Traditional Knowledge and Human Rights
Peer reviewed, Journal article
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- Artikler / Articles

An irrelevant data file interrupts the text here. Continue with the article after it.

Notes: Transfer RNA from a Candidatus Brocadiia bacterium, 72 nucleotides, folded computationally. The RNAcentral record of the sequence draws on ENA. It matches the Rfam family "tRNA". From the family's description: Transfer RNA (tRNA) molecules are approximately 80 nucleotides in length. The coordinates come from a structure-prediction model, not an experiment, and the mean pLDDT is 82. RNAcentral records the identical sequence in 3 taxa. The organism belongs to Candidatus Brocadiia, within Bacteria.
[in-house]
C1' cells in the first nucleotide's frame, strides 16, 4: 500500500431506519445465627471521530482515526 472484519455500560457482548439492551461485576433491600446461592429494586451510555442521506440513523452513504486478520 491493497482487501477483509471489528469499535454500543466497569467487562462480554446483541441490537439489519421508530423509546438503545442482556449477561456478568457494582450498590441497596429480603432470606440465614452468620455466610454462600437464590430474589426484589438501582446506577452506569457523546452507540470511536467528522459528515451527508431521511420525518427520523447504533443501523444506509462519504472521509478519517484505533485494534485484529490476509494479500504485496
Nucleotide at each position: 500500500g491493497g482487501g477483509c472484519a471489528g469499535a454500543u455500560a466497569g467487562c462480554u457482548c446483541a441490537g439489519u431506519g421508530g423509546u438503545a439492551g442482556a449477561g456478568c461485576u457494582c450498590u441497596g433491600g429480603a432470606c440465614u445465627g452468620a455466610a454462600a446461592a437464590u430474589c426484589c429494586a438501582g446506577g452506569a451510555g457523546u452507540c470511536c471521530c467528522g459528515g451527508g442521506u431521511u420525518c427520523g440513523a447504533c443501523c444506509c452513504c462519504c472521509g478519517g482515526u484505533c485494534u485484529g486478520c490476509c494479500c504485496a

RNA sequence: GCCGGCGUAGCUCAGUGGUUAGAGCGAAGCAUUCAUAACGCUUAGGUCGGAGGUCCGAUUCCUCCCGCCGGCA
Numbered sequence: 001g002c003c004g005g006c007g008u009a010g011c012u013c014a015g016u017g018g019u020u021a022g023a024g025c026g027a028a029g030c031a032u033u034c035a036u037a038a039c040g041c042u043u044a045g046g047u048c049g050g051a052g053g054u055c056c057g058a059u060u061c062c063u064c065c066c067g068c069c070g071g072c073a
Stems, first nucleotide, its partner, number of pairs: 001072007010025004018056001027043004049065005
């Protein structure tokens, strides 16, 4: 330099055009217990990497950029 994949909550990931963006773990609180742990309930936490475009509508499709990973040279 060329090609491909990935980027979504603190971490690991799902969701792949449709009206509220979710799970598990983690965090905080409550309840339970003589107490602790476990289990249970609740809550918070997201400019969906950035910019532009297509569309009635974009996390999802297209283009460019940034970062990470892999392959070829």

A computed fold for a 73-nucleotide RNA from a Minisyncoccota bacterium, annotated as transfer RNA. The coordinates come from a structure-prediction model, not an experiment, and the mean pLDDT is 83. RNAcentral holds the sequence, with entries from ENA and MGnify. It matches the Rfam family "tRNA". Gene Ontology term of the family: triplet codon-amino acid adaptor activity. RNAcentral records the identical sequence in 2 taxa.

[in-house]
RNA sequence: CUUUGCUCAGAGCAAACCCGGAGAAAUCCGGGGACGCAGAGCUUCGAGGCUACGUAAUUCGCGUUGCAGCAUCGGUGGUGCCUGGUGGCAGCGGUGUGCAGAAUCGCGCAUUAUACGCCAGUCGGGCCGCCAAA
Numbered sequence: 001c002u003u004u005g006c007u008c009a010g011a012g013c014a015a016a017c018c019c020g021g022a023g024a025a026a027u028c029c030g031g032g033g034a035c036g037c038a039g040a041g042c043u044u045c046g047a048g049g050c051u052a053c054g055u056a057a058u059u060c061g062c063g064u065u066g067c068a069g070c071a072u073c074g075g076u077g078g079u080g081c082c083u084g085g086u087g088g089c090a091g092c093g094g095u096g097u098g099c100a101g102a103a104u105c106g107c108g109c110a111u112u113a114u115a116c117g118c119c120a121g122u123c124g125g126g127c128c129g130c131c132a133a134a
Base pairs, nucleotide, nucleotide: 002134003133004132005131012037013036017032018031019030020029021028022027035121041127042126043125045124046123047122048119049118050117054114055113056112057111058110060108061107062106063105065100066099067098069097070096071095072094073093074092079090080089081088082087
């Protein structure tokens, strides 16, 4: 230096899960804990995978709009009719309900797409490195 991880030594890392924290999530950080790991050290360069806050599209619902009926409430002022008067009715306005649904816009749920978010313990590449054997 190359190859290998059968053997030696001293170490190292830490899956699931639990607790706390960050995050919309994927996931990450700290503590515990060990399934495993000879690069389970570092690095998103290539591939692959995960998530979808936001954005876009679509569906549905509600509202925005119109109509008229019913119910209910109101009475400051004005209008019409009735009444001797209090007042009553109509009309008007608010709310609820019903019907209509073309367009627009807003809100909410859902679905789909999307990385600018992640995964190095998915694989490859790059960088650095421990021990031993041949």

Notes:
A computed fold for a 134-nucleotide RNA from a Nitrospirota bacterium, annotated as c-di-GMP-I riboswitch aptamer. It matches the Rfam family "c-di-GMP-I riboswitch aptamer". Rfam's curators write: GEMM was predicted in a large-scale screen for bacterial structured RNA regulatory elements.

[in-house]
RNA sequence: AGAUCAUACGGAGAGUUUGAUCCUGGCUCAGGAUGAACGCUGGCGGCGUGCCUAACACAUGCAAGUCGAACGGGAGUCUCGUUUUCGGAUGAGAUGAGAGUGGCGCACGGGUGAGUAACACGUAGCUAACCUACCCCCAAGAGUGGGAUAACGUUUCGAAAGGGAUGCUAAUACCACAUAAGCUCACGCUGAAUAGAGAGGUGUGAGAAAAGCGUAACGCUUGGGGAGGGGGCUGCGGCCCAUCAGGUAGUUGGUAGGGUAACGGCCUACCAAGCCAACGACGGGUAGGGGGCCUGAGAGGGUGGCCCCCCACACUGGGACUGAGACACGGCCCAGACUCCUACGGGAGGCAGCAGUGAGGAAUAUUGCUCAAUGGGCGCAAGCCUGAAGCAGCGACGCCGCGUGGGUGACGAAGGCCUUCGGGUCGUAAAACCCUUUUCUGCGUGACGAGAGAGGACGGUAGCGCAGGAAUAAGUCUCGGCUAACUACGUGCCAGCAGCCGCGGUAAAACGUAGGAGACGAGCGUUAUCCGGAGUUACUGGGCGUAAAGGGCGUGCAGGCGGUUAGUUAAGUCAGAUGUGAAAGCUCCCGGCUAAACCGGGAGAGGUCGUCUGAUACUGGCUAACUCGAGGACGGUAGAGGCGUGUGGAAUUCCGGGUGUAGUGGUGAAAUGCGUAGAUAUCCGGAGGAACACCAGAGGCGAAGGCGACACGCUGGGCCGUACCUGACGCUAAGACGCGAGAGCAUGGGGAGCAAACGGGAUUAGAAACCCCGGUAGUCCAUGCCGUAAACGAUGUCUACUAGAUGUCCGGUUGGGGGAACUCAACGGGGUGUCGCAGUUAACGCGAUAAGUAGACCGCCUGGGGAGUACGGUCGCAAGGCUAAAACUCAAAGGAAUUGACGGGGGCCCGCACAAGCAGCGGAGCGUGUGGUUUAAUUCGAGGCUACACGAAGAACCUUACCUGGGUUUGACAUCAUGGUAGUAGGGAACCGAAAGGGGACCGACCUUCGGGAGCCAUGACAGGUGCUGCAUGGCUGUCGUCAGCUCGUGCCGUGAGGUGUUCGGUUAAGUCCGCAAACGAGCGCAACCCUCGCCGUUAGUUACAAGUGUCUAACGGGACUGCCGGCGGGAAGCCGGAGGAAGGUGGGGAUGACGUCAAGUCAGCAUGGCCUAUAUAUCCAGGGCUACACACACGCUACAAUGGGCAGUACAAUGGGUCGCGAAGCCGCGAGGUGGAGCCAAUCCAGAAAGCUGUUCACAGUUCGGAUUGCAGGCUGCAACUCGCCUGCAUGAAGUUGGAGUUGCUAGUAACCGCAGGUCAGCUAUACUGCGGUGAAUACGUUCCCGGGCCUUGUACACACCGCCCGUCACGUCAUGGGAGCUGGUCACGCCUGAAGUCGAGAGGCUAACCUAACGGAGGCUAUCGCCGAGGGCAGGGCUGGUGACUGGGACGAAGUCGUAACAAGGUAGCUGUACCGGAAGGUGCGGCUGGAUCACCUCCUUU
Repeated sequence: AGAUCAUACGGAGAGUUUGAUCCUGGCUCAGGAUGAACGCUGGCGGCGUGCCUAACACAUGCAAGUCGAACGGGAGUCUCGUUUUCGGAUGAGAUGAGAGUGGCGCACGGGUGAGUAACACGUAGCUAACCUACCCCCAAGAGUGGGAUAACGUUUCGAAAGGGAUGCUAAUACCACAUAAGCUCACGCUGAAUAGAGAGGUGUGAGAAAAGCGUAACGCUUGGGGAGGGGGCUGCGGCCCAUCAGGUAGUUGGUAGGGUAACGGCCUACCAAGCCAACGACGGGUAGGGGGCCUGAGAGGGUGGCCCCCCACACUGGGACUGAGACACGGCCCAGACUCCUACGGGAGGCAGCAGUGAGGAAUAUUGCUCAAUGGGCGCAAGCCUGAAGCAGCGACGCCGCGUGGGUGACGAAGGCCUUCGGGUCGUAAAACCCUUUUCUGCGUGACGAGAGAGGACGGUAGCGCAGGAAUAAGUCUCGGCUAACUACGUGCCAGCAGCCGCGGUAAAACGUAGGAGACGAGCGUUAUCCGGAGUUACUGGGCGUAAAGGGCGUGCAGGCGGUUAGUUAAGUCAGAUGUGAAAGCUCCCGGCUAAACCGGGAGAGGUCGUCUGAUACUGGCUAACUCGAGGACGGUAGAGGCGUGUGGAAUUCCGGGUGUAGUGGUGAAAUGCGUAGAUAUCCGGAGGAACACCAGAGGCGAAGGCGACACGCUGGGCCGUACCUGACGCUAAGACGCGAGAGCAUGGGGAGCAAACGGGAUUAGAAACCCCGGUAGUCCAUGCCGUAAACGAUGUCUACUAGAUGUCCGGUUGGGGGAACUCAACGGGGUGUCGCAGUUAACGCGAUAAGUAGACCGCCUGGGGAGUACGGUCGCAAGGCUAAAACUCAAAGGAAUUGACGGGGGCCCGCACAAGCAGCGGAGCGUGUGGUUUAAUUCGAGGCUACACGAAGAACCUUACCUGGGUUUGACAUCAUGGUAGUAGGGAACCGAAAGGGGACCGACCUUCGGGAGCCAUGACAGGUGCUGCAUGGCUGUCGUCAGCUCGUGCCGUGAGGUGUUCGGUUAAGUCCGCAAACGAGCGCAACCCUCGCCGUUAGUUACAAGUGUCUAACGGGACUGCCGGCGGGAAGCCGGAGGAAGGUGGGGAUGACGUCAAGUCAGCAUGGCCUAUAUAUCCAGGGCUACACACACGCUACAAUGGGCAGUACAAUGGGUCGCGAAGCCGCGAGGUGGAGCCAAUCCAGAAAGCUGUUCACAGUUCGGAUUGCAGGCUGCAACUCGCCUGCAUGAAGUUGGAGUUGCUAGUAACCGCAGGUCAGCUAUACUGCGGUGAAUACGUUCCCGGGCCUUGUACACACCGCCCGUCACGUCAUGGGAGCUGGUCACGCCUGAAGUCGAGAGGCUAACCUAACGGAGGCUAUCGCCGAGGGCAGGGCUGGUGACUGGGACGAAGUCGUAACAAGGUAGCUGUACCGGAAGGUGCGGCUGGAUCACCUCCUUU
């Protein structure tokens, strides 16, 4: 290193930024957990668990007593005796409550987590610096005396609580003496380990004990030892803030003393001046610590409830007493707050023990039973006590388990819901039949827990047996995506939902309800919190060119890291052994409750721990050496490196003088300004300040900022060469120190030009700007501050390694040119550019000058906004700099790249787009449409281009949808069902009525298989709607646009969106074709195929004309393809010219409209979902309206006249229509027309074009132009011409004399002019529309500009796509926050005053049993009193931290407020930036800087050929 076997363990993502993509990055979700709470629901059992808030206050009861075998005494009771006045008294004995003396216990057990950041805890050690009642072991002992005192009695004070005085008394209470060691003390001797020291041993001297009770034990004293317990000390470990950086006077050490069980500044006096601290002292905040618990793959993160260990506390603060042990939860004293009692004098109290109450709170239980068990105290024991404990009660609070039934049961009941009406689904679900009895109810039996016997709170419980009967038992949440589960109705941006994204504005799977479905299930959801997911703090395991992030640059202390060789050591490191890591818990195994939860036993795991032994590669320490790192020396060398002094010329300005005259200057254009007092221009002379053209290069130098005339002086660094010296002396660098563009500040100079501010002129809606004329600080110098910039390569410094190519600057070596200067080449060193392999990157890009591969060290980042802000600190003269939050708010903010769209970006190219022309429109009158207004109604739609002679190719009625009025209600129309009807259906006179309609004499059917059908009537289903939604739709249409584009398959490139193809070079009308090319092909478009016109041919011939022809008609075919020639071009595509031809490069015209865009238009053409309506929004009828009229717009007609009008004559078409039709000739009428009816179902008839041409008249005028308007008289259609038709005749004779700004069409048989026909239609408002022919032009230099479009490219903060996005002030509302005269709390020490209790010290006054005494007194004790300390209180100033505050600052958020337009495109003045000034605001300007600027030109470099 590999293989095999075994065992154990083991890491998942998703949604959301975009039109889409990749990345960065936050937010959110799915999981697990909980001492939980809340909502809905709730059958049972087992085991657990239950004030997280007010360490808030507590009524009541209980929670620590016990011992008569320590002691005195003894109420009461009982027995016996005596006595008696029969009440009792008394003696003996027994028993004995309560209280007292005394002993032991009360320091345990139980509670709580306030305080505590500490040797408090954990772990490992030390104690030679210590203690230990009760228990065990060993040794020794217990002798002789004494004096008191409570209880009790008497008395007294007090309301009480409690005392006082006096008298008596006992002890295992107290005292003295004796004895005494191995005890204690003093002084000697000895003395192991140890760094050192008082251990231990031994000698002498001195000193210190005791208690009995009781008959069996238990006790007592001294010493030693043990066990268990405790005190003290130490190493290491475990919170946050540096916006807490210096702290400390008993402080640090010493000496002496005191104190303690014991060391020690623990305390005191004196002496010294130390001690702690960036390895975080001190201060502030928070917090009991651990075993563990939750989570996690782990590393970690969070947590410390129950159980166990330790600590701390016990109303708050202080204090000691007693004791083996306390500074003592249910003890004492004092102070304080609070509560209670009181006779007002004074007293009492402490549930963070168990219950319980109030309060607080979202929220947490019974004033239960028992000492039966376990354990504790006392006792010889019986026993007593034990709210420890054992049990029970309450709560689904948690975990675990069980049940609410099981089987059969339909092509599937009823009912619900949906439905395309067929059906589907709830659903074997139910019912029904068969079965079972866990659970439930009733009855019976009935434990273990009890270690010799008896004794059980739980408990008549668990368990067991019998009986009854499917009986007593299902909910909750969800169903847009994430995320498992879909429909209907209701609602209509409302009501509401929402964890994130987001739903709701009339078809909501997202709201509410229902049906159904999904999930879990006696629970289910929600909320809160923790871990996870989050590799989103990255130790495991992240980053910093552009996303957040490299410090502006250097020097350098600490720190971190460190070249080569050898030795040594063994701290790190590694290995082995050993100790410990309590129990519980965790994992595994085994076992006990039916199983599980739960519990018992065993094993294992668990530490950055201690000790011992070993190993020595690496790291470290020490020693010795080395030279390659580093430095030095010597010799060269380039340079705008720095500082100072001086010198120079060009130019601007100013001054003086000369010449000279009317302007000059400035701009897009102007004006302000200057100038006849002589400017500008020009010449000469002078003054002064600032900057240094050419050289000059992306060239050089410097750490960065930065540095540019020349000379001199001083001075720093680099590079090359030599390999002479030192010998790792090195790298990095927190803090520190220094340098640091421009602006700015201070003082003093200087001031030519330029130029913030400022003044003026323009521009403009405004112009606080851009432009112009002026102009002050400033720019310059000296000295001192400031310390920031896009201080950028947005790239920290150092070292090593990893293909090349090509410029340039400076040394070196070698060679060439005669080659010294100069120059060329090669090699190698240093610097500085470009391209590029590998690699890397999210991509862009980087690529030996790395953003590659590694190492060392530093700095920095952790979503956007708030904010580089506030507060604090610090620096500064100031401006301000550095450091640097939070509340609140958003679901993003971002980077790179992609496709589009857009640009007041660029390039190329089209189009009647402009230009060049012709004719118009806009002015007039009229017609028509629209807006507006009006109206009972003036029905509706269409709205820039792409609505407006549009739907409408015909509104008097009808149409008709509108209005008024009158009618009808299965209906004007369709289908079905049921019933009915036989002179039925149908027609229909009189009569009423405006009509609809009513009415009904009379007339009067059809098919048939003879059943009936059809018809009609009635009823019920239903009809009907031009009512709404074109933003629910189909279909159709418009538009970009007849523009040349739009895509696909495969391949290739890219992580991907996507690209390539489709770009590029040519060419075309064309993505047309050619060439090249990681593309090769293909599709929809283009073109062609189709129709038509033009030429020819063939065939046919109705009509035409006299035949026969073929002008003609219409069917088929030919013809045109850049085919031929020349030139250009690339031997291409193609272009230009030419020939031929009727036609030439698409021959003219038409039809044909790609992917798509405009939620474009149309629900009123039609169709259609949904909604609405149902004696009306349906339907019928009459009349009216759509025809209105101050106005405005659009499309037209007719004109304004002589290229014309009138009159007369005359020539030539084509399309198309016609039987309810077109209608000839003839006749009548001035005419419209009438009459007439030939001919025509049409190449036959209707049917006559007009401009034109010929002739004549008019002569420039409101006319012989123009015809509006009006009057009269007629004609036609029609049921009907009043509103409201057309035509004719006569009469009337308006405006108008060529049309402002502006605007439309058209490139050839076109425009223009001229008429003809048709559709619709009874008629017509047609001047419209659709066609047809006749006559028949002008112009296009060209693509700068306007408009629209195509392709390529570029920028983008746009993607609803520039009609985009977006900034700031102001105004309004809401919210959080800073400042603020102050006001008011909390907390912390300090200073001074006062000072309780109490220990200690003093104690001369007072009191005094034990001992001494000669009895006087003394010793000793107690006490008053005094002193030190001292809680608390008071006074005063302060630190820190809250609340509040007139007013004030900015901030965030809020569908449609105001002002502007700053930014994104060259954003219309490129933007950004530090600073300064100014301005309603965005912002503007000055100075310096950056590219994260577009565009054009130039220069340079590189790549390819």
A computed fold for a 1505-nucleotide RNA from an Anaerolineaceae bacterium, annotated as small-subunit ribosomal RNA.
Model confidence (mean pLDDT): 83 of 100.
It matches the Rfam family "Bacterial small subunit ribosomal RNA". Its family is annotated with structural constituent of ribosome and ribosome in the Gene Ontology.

In the realm of intellectual property protection, traditional knowledge has been receiving increasing attention in the past few years. Presently, however, there is no international treaty regulating traditional knowledge.’ Nonetheless, the efforts of the Intergovernmental Committee on Intellectual Property and Genetic Resources, Traditional Knowledge and Folklore (GRTKFw) ithin the World Intellectual Property Organization (WIPO) might just result in the creation of such an international instrument. Indeed, the WIPO General Assembly said in 2003 that “no outcome of its work is excluded”.* In parallel to these developments, a wealth of academic literature Concerning the understanding of traditional knowledge has recently been published.3 This article will analyse the relationship between the notion of traditional knowledge and the international protection of human rights, particularly Article 27 of the International Covenant on Civil and Political Rights (ICCPR)4 and Article 15.1 ofthe International Covenant on Economic, Social and Cultural Rights (ICESCR).5 More specifically, the article will seek to answer to what extent recognized human rights contribute to the emerging acknowledgement of traditional knowledge at both the national and international level. In other words, is there an obligation under human rights law to provide for some kind of protection of traditional knowledge? The pertinence of such a question is based on the acknowledgement of the relevance of human rights in the context of traditional knowledge as expressed by the WIPOas~ w ell as by certain States.’ It is assumed for the purpose of this article that most indigenous peoples and local communities are receptive to a form of protection of their traditional knowledge.* Moreover, it is also important to acknowledge that while the notion of exclusive rights is considered to be alien to the culture of most indigenous people^,^ exclusive rights might be important in any indigenous community. Nevertheless, at the same time, caution should be applied when addressing intellectual property protection in the context of indigenous peoples and local communities.